from the "sincerity," it certainly reflects no 
credit on the "intelligence," of Mr. Sumner, 
to be guilty of such an oversight. 

There is another very grave difficulty in the 
way of these gentlemen. St. Paul writes that 
the servant Onesimus, who had been unprofit- 
able to Philemon in times past, would now be 
profitable to him. But how profitable? As a 
servant ? 'No ! he was no longer to serve him 
at all. His "emancipation" was announced! 
He was to be received, not as a slave, not even 
as a servant, but onli/ as a brother beloved ! 
Philemon was, indeed, to extend to him the hos- 
pitalities due to a freeman, even such as were 
due to the apostle himself? Now, for aught 
we know, it may have been very agreeable to 
the feelings of Philemon, to have his former 
servant thus unceremoniously "emancipated," 
and quartered upon him as "a gentleman of 
elegant leisure ;" but how this could have been 
so profitable to him is more than we can con- 

It must be admitted, we think, that in a worldly 


point of view, all the profits would have been 
on the side of Onesimus. "But," says Mr. 
Barnes, "he would now be more profitable as 
a Christian brother." It is true, Onesimus had 
not been very profitable as a Christian brother 
before he ran away, for he had not been a 
Christian brother at all. But if he were sent 
back by the apostle, because he would be pro- 
fitable merely as a Christian brother, we cannot 
see why any other Christian brother would not 
have answered the purpose just as well as One- 
simus. If such, indeed, were the apostle's 
object, he might have conferred a still greater 
benefit upon Philemon by sending several 
Christian brethren to live with him, and to 
feast upon his good things. 

Thirdly, the supposition that St. Paul thus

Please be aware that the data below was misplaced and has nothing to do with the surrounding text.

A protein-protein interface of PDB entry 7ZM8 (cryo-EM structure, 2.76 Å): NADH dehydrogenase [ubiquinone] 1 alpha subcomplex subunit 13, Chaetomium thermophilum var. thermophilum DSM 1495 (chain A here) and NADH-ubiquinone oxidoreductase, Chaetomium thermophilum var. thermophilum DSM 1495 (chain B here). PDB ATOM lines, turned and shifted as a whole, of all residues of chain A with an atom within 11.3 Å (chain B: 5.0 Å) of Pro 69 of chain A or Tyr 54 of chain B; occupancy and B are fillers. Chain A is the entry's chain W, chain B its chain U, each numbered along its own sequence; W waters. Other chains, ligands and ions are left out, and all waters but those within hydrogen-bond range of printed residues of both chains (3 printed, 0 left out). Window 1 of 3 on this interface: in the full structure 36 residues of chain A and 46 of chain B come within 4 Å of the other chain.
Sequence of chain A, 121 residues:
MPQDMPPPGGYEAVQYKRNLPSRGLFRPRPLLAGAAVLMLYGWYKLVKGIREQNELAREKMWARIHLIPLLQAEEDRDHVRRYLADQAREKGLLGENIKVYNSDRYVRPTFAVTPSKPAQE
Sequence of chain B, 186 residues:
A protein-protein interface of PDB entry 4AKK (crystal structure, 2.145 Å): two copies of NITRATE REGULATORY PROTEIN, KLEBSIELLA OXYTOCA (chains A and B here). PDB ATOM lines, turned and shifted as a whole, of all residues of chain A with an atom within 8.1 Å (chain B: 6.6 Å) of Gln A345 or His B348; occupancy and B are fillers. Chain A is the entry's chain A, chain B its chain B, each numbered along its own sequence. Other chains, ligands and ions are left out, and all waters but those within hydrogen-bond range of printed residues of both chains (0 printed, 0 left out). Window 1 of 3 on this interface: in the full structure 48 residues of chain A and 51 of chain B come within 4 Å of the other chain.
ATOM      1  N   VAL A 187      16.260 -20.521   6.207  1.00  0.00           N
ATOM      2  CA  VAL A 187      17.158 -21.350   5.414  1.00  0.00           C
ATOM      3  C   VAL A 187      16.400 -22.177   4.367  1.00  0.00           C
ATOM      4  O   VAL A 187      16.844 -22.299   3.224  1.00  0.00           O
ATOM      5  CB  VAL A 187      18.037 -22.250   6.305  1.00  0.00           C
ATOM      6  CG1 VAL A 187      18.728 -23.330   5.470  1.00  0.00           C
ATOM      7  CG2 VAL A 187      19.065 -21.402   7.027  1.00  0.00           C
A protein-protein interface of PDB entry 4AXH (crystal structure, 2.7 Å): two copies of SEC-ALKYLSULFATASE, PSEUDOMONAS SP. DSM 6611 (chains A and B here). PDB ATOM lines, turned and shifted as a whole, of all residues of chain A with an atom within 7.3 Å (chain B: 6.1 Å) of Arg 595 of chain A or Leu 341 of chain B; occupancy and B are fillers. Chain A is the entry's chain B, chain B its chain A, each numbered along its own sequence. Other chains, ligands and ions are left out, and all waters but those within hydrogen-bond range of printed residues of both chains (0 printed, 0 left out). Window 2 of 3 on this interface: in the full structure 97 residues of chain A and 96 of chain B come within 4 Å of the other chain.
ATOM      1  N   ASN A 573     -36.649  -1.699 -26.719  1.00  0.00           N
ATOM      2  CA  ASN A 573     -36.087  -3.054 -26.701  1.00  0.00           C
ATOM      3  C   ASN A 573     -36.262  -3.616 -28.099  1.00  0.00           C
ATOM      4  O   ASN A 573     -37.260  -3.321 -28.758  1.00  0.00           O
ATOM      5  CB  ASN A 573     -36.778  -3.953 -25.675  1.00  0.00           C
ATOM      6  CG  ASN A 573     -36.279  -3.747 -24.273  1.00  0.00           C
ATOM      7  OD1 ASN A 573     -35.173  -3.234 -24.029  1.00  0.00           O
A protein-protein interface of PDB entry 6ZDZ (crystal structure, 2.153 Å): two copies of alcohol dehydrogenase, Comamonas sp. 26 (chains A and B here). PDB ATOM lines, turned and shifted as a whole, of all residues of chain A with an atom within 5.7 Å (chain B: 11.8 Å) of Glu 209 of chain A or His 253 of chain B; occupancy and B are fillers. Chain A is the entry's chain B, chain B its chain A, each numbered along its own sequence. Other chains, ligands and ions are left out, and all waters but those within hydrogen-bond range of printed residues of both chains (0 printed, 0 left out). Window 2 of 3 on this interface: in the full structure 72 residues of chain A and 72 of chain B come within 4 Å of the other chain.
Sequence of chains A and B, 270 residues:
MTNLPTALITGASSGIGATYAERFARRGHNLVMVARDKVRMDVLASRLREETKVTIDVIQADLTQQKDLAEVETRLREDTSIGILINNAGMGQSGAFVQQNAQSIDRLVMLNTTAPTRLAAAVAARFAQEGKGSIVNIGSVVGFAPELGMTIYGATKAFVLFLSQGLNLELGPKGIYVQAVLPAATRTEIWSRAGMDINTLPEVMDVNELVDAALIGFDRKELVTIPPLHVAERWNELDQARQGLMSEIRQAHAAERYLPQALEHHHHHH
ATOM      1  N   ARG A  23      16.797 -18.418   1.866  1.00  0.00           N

announced the emancipation of Onesimus, is 
as inconsistent with the whole scope and design 
of the passage, as it is with the character of 
the apostle. If he would do nothing without 
the consent of Philemon, not even retain his 
servant to minister to himself while in prison, 
much less would he declare him emancipated, 
and introduce him to his former master as a 
freeman. We submit to the candid reader, we 
submit to every one who has the least percep- 


tion of the character and spirit of the apostle, 
if such an interpretation of his words be not 
simply ridiculous. 

It is certain that such an interpretation is 
peculiar to abolitionists. "Men," says Mr. 
Sumner, "are prone to find in uncertain, dis- 
connected texts, a confirmation of their own 
personal prejudices or prepossessions. And 
I," — ^he continues, "who am no divine, but 
only a simple layman — make bold to say, that 
whosoever finds in the gospel any sanction of 
•slavery, finds there merely a reflection of him- 
self." He mu«t have been a very simple lay- 
man indeed, if he did not perceive how very 
easily his words might have been retorted. We 
venture to affirm that no one, except an abo-